IFCS Generation I Tests
The IFCS Generation I flight tests, flown in 2003, used onboard algorithms to identify changes in aerodynamic characteristics. It used a Neural Network to organize and map these aerodynamic changes, and provided the flight control system with that information. The flight control system used this information to stabilize the aircraft and provide specific flying characteristics. The Generation I system was flown in an open loop. Prior to the Generation I flights, risk reduction flights were flown in 2002 that provided information to develop and refine the system prior to actual IFCS tests.
IFCS Generation II Tests
Generation II IFCS flight tests allowed the neural networks to take more direct control of the vehicle, working alongside the flight controller to adjust for any shortcomings. The neural network was more like an equal partner with the flight control system.
The performance of this system was directly compared with the performance of Generation I. The Generation II system provided quicker response to simulated failures.
The Generation II system was a direct adaptive system that applied corrections continuously and learned by observing the overall effect on performance. Because the system was more closely integrated into the flight controller, it required advances in techniques to flight-qualify learning systems.
Similar to earlier IFCS risk reduction work; risk reduction flights were flown earlier in 2005 in preparation for the Generation II tests.
Future IFCS Work
As a continuation of the IFCS Generation II, testing of two improved neural nets flew in the summer of 2008. These improved neural nets were designed to improve the handling qualities of impaired aircraft over the generation II neural net.
Partners: NASA Dryden Flight Research Center, NASA Ames Research Center, Moffett Field, CA, Boeing Phantom Works, St. Louis, MO, the Institute for Scientific Research, West Virginia University, Fairmont, WV, and the Georgia Institute of Technology.
Active Control Technology for Integrated Vehicles (ACTIVE), 1994 – 1998
Advanced flight control systems and thrust vectoring of engine exhaust were integrated into a highly modified F-15 research aircraft.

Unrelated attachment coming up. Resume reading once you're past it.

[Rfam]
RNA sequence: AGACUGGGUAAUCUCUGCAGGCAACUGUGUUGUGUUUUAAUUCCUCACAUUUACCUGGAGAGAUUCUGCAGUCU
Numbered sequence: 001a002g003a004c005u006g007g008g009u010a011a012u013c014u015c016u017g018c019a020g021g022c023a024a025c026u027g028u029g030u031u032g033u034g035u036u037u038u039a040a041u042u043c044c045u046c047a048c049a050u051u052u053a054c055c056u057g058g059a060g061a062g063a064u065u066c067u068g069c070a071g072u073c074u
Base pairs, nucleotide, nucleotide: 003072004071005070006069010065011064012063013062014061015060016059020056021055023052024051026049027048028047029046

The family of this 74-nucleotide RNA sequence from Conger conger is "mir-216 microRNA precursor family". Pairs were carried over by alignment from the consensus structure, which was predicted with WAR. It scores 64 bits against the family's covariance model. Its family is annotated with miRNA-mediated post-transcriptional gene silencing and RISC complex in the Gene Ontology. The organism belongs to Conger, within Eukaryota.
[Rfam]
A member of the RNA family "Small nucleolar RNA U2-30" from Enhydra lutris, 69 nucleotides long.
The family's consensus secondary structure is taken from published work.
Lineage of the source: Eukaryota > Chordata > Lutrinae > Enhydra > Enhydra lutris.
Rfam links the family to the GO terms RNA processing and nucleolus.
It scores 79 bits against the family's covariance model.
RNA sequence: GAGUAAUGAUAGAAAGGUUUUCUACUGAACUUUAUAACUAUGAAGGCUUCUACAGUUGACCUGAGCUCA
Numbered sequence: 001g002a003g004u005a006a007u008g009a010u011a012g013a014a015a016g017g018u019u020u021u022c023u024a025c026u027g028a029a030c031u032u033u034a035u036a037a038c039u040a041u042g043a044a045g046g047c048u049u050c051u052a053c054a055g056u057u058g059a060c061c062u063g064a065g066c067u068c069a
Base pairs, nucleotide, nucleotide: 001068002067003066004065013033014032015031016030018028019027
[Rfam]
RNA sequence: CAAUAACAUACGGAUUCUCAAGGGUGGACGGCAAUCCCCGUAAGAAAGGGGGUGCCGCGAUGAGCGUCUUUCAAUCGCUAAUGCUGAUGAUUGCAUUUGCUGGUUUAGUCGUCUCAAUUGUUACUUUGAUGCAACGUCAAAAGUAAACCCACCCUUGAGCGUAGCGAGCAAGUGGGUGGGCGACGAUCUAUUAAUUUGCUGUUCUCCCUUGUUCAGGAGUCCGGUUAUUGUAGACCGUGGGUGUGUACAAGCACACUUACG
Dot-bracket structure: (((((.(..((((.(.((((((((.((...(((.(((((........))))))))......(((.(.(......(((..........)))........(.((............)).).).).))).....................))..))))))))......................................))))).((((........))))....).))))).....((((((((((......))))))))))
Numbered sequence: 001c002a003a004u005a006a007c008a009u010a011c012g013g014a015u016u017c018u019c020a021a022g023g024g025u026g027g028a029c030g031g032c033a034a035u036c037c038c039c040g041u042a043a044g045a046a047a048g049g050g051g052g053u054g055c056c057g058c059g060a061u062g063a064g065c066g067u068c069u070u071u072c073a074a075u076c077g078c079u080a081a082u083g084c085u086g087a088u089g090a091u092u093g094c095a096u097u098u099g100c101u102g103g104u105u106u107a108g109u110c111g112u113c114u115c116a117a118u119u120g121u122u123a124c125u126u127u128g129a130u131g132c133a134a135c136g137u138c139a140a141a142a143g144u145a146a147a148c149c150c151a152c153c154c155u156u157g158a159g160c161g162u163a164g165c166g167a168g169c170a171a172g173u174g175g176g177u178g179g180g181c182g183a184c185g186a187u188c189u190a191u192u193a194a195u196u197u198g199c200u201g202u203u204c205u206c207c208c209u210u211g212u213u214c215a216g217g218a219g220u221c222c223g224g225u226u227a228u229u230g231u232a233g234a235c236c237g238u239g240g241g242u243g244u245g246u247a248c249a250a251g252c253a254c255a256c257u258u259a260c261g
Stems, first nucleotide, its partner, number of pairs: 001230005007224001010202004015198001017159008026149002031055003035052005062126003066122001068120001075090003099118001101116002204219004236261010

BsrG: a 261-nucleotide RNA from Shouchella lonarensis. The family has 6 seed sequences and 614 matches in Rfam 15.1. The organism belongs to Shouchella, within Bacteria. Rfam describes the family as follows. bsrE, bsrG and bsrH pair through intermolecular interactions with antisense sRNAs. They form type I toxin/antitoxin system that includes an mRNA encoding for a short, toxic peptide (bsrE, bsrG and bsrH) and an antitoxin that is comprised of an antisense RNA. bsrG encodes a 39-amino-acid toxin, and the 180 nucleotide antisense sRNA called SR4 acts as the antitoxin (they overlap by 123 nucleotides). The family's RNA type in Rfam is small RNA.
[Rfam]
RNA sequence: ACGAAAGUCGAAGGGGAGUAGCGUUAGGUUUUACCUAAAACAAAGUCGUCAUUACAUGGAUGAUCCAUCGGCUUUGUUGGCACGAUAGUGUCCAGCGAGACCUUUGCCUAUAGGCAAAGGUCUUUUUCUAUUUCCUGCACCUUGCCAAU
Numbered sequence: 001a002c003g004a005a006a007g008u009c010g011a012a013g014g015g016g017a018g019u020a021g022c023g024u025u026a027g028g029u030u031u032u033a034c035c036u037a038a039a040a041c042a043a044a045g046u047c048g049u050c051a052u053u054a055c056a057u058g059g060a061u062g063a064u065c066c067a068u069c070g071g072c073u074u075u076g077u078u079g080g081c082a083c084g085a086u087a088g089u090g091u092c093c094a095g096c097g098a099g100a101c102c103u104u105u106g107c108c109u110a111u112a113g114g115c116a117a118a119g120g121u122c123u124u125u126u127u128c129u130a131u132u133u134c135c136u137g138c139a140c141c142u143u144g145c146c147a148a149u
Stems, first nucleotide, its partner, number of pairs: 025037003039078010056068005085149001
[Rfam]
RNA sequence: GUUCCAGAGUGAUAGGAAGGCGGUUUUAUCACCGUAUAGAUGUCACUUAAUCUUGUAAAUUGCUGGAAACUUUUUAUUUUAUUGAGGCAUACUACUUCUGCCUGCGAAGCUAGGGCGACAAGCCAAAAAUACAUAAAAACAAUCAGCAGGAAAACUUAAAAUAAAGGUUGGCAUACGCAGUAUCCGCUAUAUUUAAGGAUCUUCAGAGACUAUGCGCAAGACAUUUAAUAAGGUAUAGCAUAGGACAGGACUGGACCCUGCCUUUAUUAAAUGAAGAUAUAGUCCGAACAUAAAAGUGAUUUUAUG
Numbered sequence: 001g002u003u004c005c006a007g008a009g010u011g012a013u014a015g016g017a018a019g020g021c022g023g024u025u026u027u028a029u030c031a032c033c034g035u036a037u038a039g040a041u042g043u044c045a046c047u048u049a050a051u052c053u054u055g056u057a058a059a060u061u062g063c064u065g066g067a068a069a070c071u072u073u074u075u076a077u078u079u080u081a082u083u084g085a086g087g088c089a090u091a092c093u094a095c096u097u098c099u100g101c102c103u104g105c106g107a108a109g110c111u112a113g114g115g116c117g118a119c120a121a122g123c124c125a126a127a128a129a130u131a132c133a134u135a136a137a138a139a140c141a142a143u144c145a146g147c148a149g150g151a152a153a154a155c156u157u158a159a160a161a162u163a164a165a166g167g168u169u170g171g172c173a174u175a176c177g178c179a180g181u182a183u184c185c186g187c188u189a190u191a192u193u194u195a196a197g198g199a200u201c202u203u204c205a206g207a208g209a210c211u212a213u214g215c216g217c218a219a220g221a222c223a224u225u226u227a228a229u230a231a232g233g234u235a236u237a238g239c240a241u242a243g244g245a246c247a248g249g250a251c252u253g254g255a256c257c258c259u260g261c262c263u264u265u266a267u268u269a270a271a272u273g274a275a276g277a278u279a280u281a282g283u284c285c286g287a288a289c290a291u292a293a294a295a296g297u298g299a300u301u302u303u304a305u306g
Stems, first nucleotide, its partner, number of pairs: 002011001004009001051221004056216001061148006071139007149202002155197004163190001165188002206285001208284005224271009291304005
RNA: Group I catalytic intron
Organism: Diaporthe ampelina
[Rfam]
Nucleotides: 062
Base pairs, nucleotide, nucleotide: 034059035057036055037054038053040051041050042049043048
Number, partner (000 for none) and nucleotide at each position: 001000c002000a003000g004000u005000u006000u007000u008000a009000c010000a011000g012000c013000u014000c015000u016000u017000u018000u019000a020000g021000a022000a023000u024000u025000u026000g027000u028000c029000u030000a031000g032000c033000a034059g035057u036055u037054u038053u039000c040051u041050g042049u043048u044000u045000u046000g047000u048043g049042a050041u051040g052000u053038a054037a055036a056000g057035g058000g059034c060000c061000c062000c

Partners: NASA, the Air Force Research Laboratory, Pratt and Whitney, and Boeing (formerly McDonnell Douglas) Phantom Works.
New aircraft designs that will be lighter, less complex, less costly, and with greatly improved performance as conventional aerodynamic controls and their systems are reduced or eliminated. Helps develop technology for the next generation of high-performance civil and military aircraft, as well as significantly cut the time spent in design by reducing complexity.
Deflected (vectored) thrust reduces drag and increases fuel economy or range as compared with conventional aerodynamic controls.
This technology will provide lower life cycle cost, simplified manufacturing, higher reliability, enhanced performance and safety, as well as, lower observability for future fighter and transport aircraft.
Those modifications included equipping the aircraft with a digital fly-by-wire control system, canards (modified F-18 horizontal stabilators) ahead of the wings and two-dimensional thrust-vectoring, thrust-reversing nozzles which redirected engine exhaust up or down, giving the aircraft greater pitch control and aerodynamic braking capability.
The new nozzles could deflect vector engine thrust up to 20° off center line, giving the aircraft thrust control in pitch (up and down) and yaw (left and right), or any combination of the two axes. This deflected (vectored) thrust can be used to reduce drag and increase fuel economy or range as compared with conventional aerodynamic controls. The nozzles are a production design that could be incorporated into current or future aircraft.
High Stability Engine Control (HISTEC), 1997
This experiment evaluated a computerized system that can sense and respond to high levels of engine inlet airflow turbulence to prevent sudden in-flight engine compressor stalls and potential engine failures. The system used a high-speed processor to process the airflow data coming from sensors on the left engine, and it in turn directed the aircraft's engine control computer to automatically command engine trim changes to accommodate for changing turbulence levels. The system can enhance engine stability when the inlet airflow is turbulent, and increase engine performance when the airflow is stable or smooth. Approximately one dozen flights were flown in the summer of 1997 to validate the HISTEC concept.
Partners: NASA Glenn Research Center; NASA Dryden; Pratt and Whitney; McDonnell Douglas; USAF.
Use of this technology could significantly reduce the cost of air travel
Use of this technology could also reduce the aircraft accident rate.
High-Speed Research Acoustics, 1997
The unique ability of the thrust-vectoring nozzles to change the "area ratio" (the difference in the geometric area between the nozzles' throat and exit) led to the F-15B (#837) being used for research in the fall of 1997 on how to reduce perceived engine noise. This flight experiment focused on validating noise prediction data that could be applied to reducing noise generated during takeoffs and landings of the High Speed Civil Transport, the proposed second-generation American supersonic jetliner. By fully expanding the nozzles' exit area, noise generated by the hot jet exhaust entering the surrounding cooler air is reduced. The acoustics research involved flying the F-15B in precise patterns over an array of 30 microphones spread out over more than a mile along the northeast side of Rogers Dry Lake.
Partners: NASA Langley Research Center
Contributed significantly to reducing the perceived noise levels of future aircraft.